CrossCode Review Switch – it’s an ambitious action RPG that pulls off the feel of MMORPG gameplay incredibly well.
CrossCode is an homage to classic SNES games like ‘A Link to the Pasť and puzzle platformers, but with a decidedly modern twist. At its core, it’s a twin-stick action RPG with hardcore puzzle mechanics and the fleshed out story of traditional IRPGs.
The game itself is set within a fictional MMORPG game. Because of that, the game captures the feeling of playing an old MMO, kind of like the .hack// series on PS2. It’s an amazingly well put together action RPG, accompanied by an outstanding soundtrack.
The world is absolutely massive, offering plenty of nooks and crannies to explore. There are around 30 different boss fights littered throughout 7 expansive dungeons.
Cross Code is a modern love letter to classic 16-bit RPGs of the SNES era, but with all the fair of a modern game. The characters are likable and land well to the story the game is telling.
The world feels so well put together that it is easy to forget you’re not actually playing an MMORPG with other people. That’s exactly the feeling you want from a game that seeks to emulate those deep player connections.
The combat system in Cross Code seems simple at first, but it is actually quite complex. Lea can perform melee attacks with her chakrams in fast succession. She can also fire ranged projectiles called ‘balls’ that can be charged to become stronger. Strong projectiles can be bounced off of walls and are integral to solving many of the puzzles in the game.
Much of the fun to the game is customizing Lea’s combat using the skill tree. Each elemental skill tree has four main routes that can be activated. These skills augment melee attacks, ranged attacks, defense, and evasion. Each tree features useful combat arts that become essential to the game’s combat.
The puzzles in the game can be pretty tough, but I enjoy a good challenge. The concepts needed to solve the puzzles build on previously solved concepts quite a bit. They may utilize the same core mechanic, but differ drastically in its presentation and solution.
Puzzles often require the use of all four elements – heat, cold, wave, and shock. The top down perspective doesn’t lend itself well to some of the platforming puzzles, often requiring frequent restarts. This is the most frustrating aspect of playing the game, because it’s often unclear where to go in a puzzle. Thankfully, restarts in the game are nearly immediate.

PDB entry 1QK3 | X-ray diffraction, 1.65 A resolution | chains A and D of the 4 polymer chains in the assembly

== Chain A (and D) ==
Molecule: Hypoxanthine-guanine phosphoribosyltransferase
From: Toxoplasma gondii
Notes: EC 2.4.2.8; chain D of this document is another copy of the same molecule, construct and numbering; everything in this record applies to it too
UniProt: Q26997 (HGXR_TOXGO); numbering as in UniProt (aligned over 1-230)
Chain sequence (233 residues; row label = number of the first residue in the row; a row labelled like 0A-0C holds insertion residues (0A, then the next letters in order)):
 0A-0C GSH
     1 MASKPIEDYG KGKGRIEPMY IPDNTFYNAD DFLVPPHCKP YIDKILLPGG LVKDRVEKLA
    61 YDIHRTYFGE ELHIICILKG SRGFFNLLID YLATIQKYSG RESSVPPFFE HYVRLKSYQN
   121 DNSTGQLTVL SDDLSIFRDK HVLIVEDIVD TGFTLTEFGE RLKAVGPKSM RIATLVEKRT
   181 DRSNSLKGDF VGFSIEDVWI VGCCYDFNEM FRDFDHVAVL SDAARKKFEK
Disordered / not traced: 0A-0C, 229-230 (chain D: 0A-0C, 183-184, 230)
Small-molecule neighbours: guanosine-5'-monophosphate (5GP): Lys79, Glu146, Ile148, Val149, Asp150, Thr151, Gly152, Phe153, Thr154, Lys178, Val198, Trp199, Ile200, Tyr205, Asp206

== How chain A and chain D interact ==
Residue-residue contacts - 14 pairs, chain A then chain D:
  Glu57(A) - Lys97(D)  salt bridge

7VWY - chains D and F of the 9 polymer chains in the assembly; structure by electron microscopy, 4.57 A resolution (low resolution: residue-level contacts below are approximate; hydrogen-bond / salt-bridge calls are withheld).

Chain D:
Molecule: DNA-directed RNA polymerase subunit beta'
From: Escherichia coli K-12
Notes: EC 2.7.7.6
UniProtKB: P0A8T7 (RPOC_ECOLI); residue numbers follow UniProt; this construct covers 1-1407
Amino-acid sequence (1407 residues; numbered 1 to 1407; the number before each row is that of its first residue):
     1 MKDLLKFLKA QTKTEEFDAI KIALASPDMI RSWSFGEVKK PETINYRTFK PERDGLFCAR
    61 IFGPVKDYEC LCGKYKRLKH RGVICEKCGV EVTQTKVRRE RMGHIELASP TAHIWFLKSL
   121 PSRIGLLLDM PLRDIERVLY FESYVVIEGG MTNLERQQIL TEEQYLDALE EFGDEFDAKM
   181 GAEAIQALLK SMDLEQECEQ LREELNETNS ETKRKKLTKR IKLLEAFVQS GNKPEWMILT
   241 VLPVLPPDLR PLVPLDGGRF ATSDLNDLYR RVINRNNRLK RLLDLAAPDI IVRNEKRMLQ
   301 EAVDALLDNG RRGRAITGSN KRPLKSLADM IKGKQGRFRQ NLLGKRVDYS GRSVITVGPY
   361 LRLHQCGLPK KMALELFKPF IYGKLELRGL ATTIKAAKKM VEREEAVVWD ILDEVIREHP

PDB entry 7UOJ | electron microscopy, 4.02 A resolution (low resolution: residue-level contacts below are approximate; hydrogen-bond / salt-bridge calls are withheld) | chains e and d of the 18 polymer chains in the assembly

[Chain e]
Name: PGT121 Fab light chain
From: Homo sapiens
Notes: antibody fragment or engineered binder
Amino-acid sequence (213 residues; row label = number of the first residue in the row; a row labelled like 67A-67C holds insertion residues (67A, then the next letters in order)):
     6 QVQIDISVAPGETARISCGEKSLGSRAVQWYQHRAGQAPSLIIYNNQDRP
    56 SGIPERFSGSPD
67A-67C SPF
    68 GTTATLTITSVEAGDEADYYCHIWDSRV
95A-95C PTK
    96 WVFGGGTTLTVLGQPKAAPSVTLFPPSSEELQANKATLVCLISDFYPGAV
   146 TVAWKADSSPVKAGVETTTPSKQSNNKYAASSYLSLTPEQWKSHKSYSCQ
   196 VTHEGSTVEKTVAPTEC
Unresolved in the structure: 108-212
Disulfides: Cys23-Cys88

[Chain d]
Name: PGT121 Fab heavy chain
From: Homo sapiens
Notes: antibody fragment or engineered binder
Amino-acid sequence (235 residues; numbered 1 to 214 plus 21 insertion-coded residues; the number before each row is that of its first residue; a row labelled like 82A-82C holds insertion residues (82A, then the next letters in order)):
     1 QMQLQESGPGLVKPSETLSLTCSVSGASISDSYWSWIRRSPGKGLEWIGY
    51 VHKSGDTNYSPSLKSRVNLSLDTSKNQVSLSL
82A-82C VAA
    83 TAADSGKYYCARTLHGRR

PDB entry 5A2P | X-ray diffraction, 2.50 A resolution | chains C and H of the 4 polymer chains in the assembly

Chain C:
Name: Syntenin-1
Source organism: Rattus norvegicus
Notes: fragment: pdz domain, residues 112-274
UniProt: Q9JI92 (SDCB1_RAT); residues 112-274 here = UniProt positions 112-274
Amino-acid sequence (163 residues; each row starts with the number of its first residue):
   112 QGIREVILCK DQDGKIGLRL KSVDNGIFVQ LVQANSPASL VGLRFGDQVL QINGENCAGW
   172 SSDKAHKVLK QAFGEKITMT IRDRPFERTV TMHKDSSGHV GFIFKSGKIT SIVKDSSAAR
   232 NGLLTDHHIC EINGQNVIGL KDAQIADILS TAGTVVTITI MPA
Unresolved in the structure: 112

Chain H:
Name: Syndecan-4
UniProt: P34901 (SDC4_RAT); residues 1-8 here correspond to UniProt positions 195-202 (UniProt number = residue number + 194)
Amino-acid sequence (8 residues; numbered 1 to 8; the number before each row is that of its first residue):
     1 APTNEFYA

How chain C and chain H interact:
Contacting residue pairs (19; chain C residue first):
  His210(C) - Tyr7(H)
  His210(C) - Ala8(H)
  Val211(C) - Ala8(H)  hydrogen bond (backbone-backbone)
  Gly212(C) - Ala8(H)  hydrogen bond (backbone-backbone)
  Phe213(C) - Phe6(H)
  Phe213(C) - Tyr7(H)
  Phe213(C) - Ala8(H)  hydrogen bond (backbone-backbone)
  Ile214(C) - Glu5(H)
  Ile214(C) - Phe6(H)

Graphics & Audio
The game’s graphical presentation is where the game truly shines -everything feels put together with plenty of thought. The world itself is gorgeous, with plenty of variety in locations. The sheer number of places to explore and uncover captures the feel of an MMO well. The game’s interface is easy to understand – if a bit laggy on Switch. (More on that below.)
The CrossCode soundtrack is a treat for the ears, and it’s worth owning by itself. There are over 30 tracks, which you can hear and enjoy below. I couldn’t get enough of this soundtrack and found myself humming some of the tunes even when I wasn’t playing.
You can get a free trial of Amazon Music Unlimited for 30 days to listen to the CrossCode soundtrack. Stream over 60 million songs, many of them game soundtracks.
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CrossCode Review Switch Port Issues
The Switch version of Cross Code does have a few issues at launch. There is a general one to two-second lag every time you make a menu selection. Additionally, some users report that creating too many save files can trigger a bug that deletes them all. The ‘too many’ threshold seems to be around 20 save slots.
There are also slowdowns and some stuttering in certain locations on the map. These areas are mostly the latter parts of the game, more than 15 hours in. Another known crash happens when switching tabs in the games Botanic Records. The developers are aware of the issues and working to fix them.
CrossCode Review Switch – Conclusion
Despite a rough launch because of a handful of bugs, you still shouldn’t miss this RPG on Switch. The port team at Deck 13 is working hard on a patch to address many of the concerns outlined in the Switch Port section above.
If you play one indie RPG on Switch this year, make it CrossCode.
The presentation, deep lore, and world design make Cross Code a must experience game. The combat is fluid and fast-paced and each of the dungeons in the game is a blast to complete. If you’re looking for a game to get lost in, then Cross Code is it.
It’s a little rough around the edges, but Cross Code is an excellent little action-puzzle platformer. The sheer size of the world and the number of things you can uncover make the world a delight to explore.
It evokes the same sense of wonder you get when exploring massive JRPGs like Xenoblade Chronicles 1 and 2. The story is best experienced by going into it blind, so I’ve intentionally avoided spoilers here.
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